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UK house sales fall in slowing market but mortgages to become more expensive

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House prices: Sales last month were down were 12.1% on April 2021. Photo: Getty
House prices: Sales last month were down were 12.1% on April 2021. Photo: Getty

Britain's property market boom is showing signs of cooling as house sales fell slightly in April, with experts warning mortgage prices could surge and deter first-time buyers amid rising inflation.

Figures from HM Revenue and Customs (HMRC) show there were 106,780 transactions last month, down 3.9% from March.

The seasonally-adjusted sales last month were 12.1% lower than April 2021 when the stamp duty holiday was still in full swing.

Sarah Coles, personal finance analyst at Hargreaves Lansdown, said: "The vertiginous peaks and troughs in house sales have started to level out, and while they’re still at a higher altitude than before the pandemic, it raises the question as to whether we’re heading for lower ground as the market starts to slow."

However, despite the drop in sales, transactions were ahead of pre-COVID levels in 2018 and 2019, suggesting the market remains supercharged despite inflationary pressures.

"A fall in property transactions won’t come as a shock when the whole of the UK is dealing with 40-year-high inflation rates and a cost of living crisis," said Chris Hutcinson, CEO of Canopy. "It’s no wonder adults are struggling to prepare to purchase property as they adapt their spending habits, all the while ensuring a good level of financial fitness."

Read more: UK house prices hit a new record as mortgages outpace rents

He warned mortgage prices will "continue to increase and push potential first-time buyers" out of the market as inflation rates are expected to hit double figures later this year.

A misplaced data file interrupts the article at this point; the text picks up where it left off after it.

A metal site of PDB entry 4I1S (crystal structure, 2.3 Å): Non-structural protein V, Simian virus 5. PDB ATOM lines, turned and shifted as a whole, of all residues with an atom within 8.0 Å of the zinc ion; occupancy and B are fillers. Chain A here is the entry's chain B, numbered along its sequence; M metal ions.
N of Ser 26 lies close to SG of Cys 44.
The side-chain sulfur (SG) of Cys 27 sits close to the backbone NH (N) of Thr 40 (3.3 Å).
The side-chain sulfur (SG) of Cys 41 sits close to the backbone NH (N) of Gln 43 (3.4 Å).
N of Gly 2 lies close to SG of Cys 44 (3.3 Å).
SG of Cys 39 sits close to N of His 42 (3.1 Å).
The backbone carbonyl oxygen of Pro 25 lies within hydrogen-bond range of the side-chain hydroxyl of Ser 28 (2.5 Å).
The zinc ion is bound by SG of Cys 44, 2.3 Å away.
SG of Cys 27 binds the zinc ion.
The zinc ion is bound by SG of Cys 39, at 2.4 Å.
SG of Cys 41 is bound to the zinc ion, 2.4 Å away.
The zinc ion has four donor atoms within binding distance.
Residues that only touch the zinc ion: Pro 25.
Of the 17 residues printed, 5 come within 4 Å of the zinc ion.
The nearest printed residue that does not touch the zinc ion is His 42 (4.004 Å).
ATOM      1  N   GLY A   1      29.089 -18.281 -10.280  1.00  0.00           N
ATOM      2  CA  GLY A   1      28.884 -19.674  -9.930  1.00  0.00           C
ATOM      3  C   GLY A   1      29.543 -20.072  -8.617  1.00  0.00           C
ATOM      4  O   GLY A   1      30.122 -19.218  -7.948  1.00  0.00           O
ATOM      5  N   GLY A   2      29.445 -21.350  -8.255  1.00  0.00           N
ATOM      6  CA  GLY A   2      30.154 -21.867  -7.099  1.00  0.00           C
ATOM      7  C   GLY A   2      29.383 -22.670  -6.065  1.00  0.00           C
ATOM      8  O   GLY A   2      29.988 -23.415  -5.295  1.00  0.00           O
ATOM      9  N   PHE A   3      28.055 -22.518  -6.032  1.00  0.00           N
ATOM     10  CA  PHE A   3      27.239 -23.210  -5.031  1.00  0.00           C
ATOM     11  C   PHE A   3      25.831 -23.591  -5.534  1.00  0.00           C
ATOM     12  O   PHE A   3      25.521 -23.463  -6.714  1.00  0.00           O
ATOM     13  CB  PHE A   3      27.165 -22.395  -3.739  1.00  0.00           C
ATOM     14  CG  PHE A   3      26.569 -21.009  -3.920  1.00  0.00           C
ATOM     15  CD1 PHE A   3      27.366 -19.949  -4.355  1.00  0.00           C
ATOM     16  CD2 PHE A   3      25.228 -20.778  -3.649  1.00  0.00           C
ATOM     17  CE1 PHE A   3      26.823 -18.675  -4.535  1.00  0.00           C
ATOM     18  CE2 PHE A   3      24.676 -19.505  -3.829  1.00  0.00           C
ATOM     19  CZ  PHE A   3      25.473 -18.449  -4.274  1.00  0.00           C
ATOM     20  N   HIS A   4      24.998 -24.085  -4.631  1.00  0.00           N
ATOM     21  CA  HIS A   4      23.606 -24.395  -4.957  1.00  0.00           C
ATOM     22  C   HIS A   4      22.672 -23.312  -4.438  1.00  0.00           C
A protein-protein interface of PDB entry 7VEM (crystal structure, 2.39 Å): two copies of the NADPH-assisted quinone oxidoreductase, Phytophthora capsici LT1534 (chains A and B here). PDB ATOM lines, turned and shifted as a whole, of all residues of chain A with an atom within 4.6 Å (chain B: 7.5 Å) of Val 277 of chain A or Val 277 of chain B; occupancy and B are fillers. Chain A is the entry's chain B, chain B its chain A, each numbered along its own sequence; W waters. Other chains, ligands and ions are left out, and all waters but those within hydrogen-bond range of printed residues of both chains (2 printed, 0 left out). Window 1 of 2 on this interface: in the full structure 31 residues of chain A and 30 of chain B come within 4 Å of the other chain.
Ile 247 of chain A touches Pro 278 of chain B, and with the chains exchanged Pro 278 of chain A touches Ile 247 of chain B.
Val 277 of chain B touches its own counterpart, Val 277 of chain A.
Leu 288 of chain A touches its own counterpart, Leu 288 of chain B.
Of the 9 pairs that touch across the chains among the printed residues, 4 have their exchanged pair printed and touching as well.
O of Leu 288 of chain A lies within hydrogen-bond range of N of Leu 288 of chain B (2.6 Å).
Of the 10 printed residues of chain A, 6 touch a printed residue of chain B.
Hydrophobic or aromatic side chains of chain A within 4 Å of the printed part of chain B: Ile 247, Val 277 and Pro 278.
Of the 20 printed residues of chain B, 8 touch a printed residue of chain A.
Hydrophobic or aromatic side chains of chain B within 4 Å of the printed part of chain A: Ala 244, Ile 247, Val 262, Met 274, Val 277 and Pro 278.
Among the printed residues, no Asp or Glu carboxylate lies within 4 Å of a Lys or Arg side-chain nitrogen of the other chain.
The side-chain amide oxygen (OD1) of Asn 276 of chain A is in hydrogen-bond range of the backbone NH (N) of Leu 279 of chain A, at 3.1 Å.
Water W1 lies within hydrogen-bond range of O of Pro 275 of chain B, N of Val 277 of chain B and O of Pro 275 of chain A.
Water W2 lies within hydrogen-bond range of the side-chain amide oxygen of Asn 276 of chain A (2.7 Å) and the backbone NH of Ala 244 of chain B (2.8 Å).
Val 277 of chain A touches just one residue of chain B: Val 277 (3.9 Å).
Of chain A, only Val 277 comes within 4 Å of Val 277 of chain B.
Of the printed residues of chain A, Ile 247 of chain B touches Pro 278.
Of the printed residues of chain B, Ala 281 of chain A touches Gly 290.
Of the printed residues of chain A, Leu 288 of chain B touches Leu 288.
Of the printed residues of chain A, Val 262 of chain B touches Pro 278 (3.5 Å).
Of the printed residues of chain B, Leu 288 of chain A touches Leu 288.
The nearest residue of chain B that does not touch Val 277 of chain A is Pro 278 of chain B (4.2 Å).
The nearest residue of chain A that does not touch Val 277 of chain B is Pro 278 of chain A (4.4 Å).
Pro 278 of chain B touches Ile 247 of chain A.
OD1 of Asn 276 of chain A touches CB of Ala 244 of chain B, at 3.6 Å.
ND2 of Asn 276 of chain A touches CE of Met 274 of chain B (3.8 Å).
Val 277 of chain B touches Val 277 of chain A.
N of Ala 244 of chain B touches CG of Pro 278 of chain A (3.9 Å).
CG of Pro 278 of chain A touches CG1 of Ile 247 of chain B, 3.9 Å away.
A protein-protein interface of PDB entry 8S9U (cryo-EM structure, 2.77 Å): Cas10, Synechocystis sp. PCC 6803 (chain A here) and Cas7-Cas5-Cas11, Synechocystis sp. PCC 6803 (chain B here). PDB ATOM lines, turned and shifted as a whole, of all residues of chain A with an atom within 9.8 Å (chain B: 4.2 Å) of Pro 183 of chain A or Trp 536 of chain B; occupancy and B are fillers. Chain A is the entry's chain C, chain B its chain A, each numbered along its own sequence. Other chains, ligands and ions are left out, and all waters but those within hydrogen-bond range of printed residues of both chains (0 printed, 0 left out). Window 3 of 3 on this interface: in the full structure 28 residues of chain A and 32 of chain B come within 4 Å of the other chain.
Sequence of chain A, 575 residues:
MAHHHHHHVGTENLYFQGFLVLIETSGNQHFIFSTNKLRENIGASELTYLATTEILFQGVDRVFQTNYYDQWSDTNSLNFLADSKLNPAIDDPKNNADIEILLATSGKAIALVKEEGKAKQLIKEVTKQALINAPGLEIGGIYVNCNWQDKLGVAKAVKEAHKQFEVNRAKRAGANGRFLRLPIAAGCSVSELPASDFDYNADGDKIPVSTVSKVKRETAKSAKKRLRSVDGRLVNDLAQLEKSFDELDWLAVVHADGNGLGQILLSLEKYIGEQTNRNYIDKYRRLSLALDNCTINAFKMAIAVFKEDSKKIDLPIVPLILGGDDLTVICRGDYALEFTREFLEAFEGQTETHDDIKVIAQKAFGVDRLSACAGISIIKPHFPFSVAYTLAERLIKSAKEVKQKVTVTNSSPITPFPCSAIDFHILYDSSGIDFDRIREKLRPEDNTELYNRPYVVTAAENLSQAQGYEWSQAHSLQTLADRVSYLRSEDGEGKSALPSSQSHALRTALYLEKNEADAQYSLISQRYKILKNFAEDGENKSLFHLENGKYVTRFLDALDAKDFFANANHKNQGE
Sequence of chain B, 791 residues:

Stuart Wilson, CEO at Air Group, said: "The mood music around the property market has certainly shifted in the last week or so, with swirling speculation around a dip in activity and average house prices as the cost of living crunch presses on.

"April brought hikes to the energy price cap, national insurance contributions, and council tax bills — all three of which are likely to have seen people tighten their belts and dented future purchase plans.

"However, with the property market having enjoyed strong growth over the last few years — thanks in part to the stamp duty holiday — older homeowners do have wealth tied up in their property that they can fall back on."

A separate analysis suggests asking prices for UK properties rose to a new record for a fourth-straight month, though there are signs the market is starting to ease.

Read more: House prices double around new Elizabeth Line stations

Rightmove (RMV.L) said the price sellers are seeking when putting homes on the market rose 2.1% in May to a record high of £367,501. This marks a £55,551 jump since the housing market was halted at the start of the pandemic, almost 10 times the £6,218 increase in the two years before.

The fourth successive interest rate rise by the Bank of England to rein in inflation has been costly for mortgage owners, who are now paying more than tenants.

In May, average monthly mortgage payments of £901 overtook the cost of rent, which stood at £887, according to Rightmove.

Watch: Will UK house prices ever fall?

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